Through our Stream Smart work, which encourages aquatic habitat connectivity through culvert and bridge upgrades, Maine Audubon has built strong relationships with soil and water conservation districts (SWCD), municipalities, and public works crews. They’ve told us that the program this bond would fund works—it provides much needed money for maintenance and infrastructure work, and at the same time it improves water quality and road safety in their communities. Michelle Windsor, from the Oxford County SWCD says it’s an effective way to get real work done on the ground, and that it aligns perfectly with their mission to protect the soil and water in their community. She described work currently being funded by 319 grant money on North Pond in Norway that supports the SWCD, pays road contractors, and brings private landowners, the town, and the lake association together towards a common goal of reducing erosion and runoff to improve water quality. Zack Steele at the Hancock County SWCD says working on 319 projects also provides an opportunity to build community awareness and cooperation that can increase capacity for other projects in the future. Using this cooperative approach, willing property owners install incentive-based solutions that address water quality issues. Because much of the nonpoint source pollution addressed with 319 grant money comes from roadways, this program directly supports road contractors hired to repair roadways and implement Best Management Practices for avoiding nonpoint source pollution.
The bond proposed in LD 178 strengthens an existing program that has proven to be effective. Towns from Saco to Bangor to Mars Hill have benefited from 319 grants over the years, and sediment and pollutant loads in Maine’s waterways have been reduced by thousands of tons across the state. We urge you to continue to invest in Maine municipalities, roadways, and water quality by supporting LD 178.
Thank you for your consideration.
Testimony in Support of LD 1510, An Act To Authorize a General Fund Bond Issue To Fund Wastewater Infrastructure Projects for Ratification by Voters in the June 2017 Election
Public Hearing Before the Appropriations and Financial Affairs Committee
Tuesday, January 9, 2018
Good afternoon Senator Hamper, Representative Gattine, and members of the Appropriations and Financial Affairs Committee. My name is Eliza Donoghue and I represent Maine Audubon and our 30,000 members and supporters in support of LD 1510, An Act To Authorize a General Fund Bond Issue To Fund Wastewater Infrastructure Projects for Ratification by Voters in the June 2017 Election.
LD 1510 would authorize a proposed $50 million bond that would fund three wastewater infrastructure and water quality grant programs at the Maine Department of Environmental Protection (DEP). These programs provide grants to update municipal and quasi-municipal wastewater infrastructure such as treatment plants, pump stations, and sewer systems, remove overboard discharges, and repair or replace malfunctioning septic systems that impact surface water. This bond is about keeping Maine’s water clean for the benefit of Maine people, wildlife, and habitat. It’s also about creating and sustaining Maine jobs.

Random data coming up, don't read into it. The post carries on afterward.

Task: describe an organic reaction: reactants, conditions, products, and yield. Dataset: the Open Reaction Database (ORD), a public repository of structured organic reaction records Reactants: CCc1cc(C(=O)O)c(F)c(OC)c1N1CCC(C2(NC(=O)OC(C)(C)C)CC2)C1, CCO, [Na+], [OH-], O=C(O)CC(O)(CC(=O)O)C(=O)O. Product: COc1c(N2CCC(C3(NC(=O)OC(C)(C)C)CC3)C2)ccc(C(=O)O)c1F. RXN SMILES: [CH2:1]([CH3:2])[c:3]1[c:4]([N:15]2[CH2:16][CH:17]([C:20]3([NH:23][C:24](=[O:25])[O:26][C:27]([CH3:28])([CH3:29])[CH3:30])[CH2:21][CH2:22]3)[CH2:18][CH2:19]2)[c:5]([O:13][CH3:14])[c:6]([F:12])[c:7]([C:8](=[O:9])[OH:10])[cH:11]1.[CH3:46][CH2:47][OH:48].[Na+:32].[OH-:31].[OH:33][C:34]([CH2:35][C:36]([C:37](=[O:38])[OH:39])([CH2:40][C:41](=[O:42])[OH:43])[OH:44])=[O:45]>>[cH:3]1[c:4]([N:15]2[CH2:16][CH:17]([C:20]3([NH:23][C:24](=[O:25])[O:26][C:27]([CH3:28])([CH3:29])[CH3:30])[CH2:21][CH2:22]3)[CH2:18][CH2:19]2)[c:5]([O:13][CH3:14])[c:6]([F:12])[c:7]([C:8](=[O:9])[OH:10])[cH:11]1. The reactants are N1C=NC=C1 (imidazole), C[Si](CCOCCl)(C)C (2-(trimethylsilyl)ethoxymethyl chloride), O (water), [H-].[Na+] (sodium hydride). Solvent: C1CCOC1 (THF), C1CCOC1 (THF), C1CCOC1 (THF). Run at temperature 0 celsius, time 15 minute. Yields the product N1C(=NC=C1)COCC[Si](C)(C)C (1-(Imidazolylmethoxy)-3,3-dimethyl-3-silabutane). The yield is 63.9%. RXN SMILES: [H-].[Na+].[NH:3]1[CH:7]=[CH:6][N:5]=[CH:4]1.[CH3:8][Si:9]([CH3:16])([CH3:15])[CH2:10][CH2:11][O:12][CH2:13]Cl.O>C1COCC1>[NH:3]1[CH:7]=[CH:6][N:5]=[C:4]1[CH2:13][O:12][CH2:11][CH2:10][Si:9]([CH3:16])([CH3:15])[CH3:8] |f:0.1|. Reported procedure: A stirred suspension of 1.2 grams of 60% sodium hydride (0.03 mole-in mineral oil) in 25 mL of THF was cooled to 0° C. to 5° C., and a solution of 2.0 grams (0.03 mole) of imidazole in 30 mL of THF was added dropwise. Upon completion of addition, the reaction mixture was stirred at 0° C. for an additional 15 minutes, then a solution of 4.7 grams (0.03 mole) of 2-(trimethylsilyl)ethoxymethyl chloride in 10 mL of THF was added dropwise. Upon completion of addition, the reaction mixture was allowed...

Investing in wastewater infrastructure benefits Maine’s wildlife and habitat. Eighty-five percent of Maine vertebrate species either live in aquatic habitats throughout their lives or use aquatic habitats or habitats adjacent to ponds, lakes, streams, rivers, wetlands, and the coast throughout the course of a year to find food, breed, and travel. Compared with other states, Maine has relatively clean water, and as a result, Maine is the last stronghold in the eastern U.S. for wild brook trout and the only state that still has a population of endangered Atlantic salmon. We want to keep it this way. However, these species face a number of challenges so whatever we can do to reduce the risks they face is extremely helpful. Malfunctioning septic systems and substandard wastewater treatment facilities pollute the aquatic habitats these and other wildlife species depend on. We have the technology to fix this – we just need funding.
Of course, Maine people need clean water too. For many years, the Maine legislature and Maine voters consistently supported bonds for programs that upgrade treatment plants, pump stations, sewer systems, and repair or replace malfunctioning sewer systems that impact surface water. These programs have not been funded since 2009, resulting in an approximate $1 billion backlog in wastewater treatment investments. At a time of uncertainty over federal efforts to safeguard clean water, Maine needs to step up to protect one our state’s most important assets.
This bond will create jobs. The DEP estimates that 900 jobs, from construction to engineering, will be created or sustained from the bond funds and 2,186 jobs will be created or sustained from the combined bond and leveraged state and federal funds. The bond’s estimated leveraging potential is 150% or more. That is a sound investment.
Maine Audubon is proud to be a part of a broad coalition of stakeholders that support this bond. From municipal officials that care about protecting their community’s drinking water supply to shellfish harvesters whose haul can be devastated by combined sewer overflows, we’re hardly alone in recognizing the importance of keeping Maine’s water clean. We urge you to support LD 1510.